Magpie dive bombing a hawk.
Coming up on the second bench.
The otter or whatever it was was right in this area.
We sat at the bench and rested hoping to get another glimpse of the animal but it never rematerialized. We did however spot some big fish in the water below.
After resigning ourselves to the fact that the otter was not going to make another appearance we continued on.
We turned left when we reached a sign for the Esau Loop Trail.
Esau Loop Trail sign.
Looking back at The Pinnacles from the Esau Loop Trail.
This was a much rougher trail that passed through the sagebrush along the river before looping back over a low rise.
Sagebrush mariposa lilies
Before completing the this loop we came to a signboard at a roadbed.
Our planned off trail loop began here. The roadbed that the Lost Corral Trail followed turned up Esau Canyon after passing a rocky ridge end. The Oregon Hikers Field Guide entry described “rounding the corner of the low cliff” then scrambling up to the ridge top to a fence line and following that up the ridge crest. Having turned left on the Esau Loop Trail we were approaching from the opposite direction but it gave us a clear view of the cliffs that we needed to get around in order to scramble up the ridge.
The more open looking hillside to the right of the cliffs was deceptively steep so we followed the road to the left until the the terrain appeared more hospitable.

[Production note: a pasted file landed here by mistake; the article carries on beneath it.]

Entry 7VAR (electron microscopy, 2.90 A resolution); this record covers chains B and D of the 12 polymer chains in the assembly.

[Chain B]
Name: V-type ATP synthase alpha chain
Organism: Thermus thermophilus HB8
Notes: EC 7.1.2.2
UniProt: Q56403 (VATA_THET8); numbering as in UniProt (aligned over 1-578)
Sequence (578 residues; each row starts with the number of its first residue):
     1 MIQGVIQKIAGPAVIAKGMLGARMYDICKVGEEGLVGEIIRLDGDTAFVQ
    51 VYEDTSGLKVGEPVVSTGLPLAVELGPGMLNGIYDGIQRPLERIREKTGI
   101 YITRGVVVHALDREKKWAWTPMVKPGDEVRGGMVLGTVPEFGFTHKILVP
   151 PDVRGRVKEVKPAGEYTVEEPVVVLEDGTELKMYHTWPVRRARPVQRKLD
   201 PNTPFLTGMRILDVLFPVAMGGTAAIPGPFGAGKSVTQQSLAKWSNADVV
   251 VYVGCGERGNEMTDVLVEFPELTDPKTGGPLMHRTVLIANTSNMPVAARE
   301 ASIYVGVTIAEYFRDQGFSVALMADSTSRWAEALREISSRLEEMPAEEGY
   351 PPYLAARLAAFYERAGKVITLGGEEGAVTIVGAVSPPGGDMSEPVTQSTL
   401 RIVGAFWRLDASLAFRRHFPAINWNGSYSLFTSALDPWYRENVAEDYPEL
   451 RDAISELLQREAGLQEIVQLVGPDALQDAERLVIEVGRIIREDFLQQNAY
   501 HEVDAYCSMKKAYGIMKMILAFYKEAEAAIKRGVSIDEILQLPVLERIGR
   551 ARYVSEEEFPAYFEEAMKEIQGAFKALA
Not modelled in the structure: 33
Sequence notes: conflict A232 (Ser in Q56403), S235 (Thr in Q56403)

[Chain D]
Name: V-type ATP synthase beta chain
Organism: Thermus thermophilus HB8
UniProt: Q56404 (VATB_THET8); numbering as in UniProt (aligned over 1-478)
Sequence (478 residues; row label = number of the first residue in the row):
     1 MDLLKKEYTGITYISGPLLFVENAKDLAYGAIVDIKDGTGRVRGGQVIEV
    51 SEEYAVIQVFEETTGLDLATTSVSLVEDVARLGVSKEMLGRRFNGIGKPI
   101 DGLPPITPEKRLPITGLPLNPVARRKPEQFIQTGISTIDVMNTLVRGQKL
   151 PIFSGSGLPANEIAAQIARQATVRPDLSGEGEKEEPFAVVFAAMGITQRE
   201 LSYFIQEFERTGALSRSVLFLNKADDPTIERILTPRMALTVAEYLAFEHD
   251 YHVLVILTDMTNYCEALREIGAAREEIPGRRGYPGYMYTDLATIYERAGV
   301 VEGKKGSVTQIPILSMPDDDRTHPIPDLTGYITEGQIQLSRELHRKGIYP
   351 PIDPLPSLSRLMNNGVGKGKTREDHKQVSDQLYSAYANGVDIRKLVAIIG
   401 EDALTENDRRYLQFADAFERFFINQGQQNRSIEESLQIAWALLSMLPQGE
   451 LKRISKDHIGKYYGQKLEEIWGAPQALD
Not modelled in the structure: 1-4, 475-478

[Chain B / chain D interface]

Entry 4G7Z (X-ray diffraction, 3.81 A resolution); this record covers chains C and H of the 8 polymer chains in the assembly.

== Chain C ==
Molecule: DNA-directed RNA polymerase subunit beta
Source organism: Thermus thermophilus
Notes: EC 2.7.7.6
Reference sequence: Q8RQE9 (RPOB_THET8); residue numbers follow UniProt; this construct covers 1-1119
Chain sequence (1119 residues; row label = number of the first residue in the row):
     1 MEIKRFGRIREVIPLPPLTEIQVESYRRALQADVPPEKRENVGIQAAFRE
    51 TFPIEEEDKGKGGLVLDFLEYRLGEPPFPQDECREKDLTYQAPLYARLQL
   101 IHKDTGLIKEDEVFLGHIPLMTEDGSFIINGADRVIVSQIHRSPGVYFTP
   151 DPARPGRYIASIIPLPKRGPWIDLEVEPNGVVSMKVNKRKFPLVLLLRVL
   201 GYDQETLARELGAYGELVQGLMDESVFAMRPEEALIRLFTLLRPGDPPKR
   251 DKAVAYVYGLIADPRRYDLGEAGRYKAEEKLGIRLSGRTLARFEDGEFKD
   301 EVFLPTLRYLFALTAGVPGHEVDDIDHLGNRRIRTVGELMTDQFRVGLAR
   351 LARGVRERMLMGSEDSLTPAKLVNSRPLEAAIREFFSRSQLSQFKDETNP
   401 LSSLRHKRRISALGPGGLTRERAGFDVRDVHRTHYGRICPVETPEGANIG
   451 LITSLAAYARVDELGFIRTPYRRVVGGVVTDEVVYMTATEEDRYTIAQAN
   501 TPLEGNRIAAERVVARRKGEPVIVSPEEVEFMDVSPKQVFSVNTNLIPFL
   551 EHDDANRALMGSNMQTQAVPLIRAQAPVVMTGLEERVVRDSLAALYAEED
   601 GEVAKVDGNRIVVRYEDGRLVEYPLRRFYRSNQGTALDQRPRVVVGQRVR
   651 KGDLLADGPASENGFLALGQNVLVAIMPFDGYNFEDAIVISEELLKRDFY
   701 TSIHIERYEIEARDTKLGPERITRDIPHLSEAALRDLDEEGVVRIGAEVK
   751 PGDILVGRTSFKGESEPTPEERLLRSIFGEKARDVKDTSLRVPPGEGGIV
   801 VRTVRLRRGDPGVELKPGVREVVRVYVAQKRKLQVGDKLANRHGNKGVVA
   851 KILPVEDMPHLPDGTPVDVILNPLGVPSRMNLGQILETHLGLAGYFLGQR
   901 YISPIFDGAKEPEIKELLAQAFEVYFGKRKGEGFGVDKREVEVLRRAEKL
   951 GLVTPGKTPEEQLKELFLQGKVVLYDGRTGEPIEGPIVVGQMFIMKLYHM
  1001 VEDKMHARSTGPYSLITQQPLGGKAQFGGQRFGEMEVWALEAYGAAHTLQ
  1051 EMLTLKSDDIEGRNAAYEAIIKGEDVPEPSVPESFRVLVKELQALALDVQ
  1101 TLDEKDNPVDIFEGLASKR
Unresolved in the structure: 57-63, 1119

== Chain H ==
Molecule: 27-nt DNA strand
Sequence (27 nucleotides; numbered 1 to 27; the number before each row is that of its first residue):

We set off from the roadbed here.
The hillside was steep so there was a lot of switch backing and pausing along the way.
Have these gone to seed or blossoms?
Possibly a hawksbeard
Sagebrush mariposa lily
Found the fence line.
Cattle trails followed the fence line uphill which gave us something to follow although they tended to just go straight uphill.
I took this photo at 10:35, it looks like I’m close to the top.
This one was taken ten minutes later.
Twenty more minutes later and the high point was in sight.
These two lizards beat us to the top.
The climb gained approximately 900′ in a little over 3/4 of a mile. From the high point we could see the top of Mt. Adams beyond the John Day River Canyon.
The very top of Mt. Rainier was also visible (barely)
We followed the ridge south picking up a faint jeep track and gaining better views of Mt. Adams.
The jeep track dropped to the left of the crest and after a little over a half mile it turned sharply downhill into Esau Canyon.
Descending into Esau Canyon on the jeep track.
Lower on the hillside the track began to switchback passing through a fence(we had to crawl under) before arriving at a creek bed with a little running water.
After using the steps to get over the fence we followed the road back down Esau Canyon to the Lost Corral Trail.
Second climb over the fence.
Beetles on thistle.
Yarrow and lupine
The Lost Corral Trail where it passes the cliff at the ridge end.
From there we followed the Lost Corral Trail through the Lost Corral (which we had missed earlier due to turning onto the Esau Loop Trail) and returned to the trailhead.
Cottonwood Canyon State Park in the afternoon.
My GPS read 14.3 miles but factoring my trip back to lock our car it was probably closer to 13.8 miles. On a cooler day that wouldn’t be so bad, even with the steep scramble up the ridge, but it was over 90 degrees by the time our hike was over and the heat had made it a tough hike. Carrying the extra water had been a good call as we were down to our hydro flasks by the end. Despite the challenge of the heat it had been an enjoyable hike with a good amount of wildlife sightings and no ticks or rattlesnakes were seen. Happy Trails!
Flickr: Lost Corral Trail